Planting cosmos flowers – how to plant, grow and care for cosmos


Cosmos is an annual flower that looks beautiful as a tangled flower in an informal planting or cottage garden setting. This beautiful plant is a low-maintenance summer flower with colorful flowers atop tall, delicate stems. They are the perfect addition to a sunny meadow garden.

Flowers are great food for bees and can make fantastic cut flowers for informal style bouquets for home use. A low-maintenance flower choice for those who want vibrant flowers without much effort.

Adorable cosmos flowers with bright pink petals in a transparent glass vase.

planting komos in the garden

You will not be disappointed by planting cosmos in your garden. The plant produces brilliantly colored flowers on large, delicate stems. The cosmos’ huge nature is not suitable for formal beds, but it does shine on informal plants.

Cosmos belongs to the daisy family. Both cosmos species look like typical daisy-type flowers with a yellow center surrounded by colorful petals called stingray flowers. Flowers are single or double and up to 4 inches tall. Both species bloom from early summer to the first frosts.

Cosmos flowers are native to Central America and Mexico. Therefore, they are sometimes called Mexican Asters. There are two kinds of universe.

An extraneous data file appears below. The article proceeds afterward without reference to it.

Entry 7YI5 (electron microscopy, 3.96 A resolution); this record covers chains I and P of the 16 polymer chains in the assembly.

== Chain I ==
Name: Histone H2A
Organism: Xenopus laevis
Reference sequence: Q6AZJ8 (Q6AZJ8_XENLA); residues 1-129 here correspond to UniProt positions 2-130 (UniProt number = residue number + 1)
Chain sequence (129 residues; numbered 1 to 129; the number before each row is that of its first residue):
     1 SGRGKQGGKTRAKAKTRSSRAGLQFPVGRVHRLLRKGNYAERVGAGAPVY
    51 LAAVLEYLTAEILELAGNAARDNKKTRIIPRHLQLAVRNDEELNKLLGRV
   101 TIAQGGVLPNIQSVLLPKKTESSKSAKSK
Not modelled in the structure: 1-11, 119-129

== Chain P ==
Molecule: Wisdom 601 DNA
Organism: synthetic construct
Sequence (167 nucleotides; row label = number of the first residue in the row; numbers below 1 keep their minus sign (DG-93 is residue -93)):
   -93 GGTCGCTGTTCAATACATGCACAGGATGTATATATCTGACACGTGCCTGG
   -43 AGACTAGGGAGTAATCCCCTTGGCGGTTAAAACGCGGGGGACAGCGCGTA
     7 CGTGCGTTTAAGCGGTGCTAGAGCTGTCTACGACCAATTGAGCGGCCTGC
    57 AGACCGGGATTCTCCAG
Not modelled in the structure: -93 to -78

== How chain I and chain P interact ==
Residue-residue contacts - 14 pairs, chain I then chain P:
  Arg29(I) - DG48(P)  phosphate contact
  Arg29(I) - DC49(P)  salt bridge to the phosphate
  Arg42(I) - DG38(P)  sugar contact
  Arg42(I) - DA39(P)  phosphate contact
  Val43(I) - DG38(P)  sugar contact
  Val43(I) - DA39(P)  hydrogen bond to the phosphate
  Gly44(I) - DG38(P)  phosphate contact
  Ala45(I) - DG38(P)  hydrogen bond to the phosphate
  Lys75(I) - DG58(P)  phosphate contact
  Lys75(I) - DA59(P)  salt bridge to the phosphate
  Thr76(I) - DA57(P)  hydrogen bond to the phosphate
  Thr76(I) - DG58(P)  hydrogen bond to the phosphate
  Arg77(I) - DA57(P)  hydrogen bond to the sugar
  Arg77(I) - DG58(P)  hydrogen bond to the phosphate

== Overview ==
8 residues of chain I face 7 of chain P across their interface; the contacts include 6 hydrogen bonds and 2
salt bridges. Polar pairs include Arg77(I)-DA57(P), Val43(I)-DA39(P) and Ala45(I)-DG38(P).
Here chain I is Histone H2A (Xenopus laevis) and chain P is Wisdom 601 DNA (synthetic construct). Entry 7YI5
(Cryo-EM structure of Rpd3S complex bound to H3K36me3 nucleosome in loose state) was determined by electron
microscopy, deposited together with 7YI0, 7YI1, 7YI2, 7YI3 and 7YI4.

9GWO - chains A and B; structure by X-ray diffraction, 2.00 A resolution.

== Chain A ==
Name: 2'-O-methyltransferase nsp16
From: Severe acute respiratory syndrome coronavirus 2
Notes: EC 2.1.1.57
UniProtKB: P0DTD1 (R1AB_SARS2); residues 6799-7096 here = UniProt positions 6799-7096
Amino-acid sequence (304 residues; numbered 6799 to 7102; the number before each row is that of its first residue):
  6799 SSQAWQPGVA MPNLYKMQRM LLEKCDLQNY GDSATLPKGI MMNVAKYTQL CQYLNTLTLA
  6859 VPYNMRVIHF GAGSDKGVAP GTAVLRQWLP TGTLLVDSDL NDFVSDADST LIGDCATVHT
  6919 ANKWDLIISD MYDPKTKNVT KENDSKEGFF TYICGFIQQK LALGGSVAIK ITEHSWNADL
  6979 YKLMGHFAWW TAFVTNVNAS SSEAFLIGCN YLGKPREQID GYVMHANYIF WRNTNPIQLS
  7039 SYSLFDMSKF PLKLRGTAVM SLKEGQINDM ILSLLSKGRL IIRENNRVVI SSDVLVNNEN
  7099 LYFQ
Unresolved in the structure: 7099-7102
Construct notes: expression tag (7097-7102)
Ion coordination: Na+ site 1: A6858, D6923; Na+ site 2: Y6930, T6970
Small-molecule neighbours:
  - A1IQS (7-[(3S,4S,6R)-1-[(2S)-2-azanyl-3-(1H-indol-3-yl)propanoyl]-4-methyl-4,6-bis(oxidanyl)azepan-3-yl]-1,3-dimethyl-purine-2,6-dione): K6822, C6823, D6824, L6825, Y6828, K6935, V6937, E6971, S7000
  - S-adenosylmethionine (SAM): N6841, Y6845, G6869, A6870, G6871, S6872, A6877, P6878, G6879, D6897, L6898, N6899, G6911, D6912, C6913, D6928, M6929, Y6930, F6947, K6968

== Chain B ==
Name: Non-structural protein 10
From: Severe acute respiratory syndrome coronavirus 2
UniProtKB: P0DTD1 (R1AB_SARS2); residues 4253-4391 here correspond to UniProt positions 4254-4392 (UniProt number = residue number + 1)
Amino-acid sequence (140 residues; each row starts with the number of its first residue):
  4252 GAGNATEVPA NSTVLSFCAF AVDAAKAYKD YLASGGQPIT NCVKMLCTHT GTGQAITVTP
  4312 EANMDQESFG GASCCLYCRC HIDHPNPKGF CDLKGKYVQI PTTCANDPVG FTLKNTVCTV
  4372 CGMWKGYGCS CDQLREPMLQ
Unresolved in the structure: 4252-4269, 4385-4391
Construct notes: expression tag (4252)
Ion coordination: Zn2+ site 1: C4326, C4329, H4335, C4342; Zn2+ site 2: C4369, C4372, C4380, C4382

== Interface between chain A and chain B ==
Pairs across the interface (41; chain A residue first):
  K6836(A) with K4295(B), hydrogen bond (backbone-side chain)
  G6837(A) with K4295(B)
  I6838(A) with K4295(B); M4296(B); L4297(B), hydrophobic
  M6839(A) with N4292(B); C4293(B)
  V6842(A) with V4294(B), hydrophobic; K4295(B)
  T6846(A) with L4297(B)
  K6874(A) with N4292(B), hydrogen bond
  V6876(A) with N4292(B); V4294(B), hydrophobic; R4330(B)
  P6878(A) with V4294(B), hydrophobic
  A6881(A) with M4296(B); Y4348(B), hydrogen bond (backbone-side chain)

Seed. bipinnatus (Common Garden Cosmos). tall breed Cosmos bipinatus Grows 4-6 feet with a spread of 1-3 feet. The dwarf variety grows to 3-3.5 feet. Flowers are dark pink, pale pink, white and fuchsia.

Seed. brimstone (yellow cosmos). tall breed cosmos sulphureus will grow 2-6 feet with a spread of 1-3 feet. Dwarf varieties grow 1-2 feet with a 1-3 foot spread. Flowers are gold, yellow and orange.

For both types of cosmos, taller varieties may need support to keep them from overturning in strong winds.

Cosmos planted in a flower garden.

Grow cosmos flowers in the right environment.

As with almost all flowers, the secret to growing cosmos is to ensure the right environment for the flower to thrive. This daisy-like flower blooms from early summer to late summer, sometimes into early fall.

Tall plants look lovely when planted in single bulk in the garden or behind larger informal flower beds and borders. Short varieties of this annual plant are beautiful on the edge and front of garden beds. During the flowering period, it looks beautiful even in containers and window boxes.


Cosmos flowers are soft annuals and do not tolerate even light frosts. But as long as you remove the flowers, they will bloom all summer.


Cosmos is a sun-loving plant that likes hot, dry environments. They do best in full sun, but will tolerate partial shade. For abundant flowering, plant in a sunny place with afternoon sun.


Like nasturtium, cosmos prefer poor soil. Fertile soil will lead to plants with many green leaves at the expense of flowers. Plant in dry, fertile soil for best flowering.

The soil should be well-drained with a pH in the 6-8 range.

Field of pink and white cosmos.

Planting and breeding cosmos

Cosmos is one of the easiest plants to grow. You can start indoor seeds for earlier flowers or sow them directly into your garden. It couldn’t be easier than this!


If sowing outdoors, wait until all risk of frost is gone.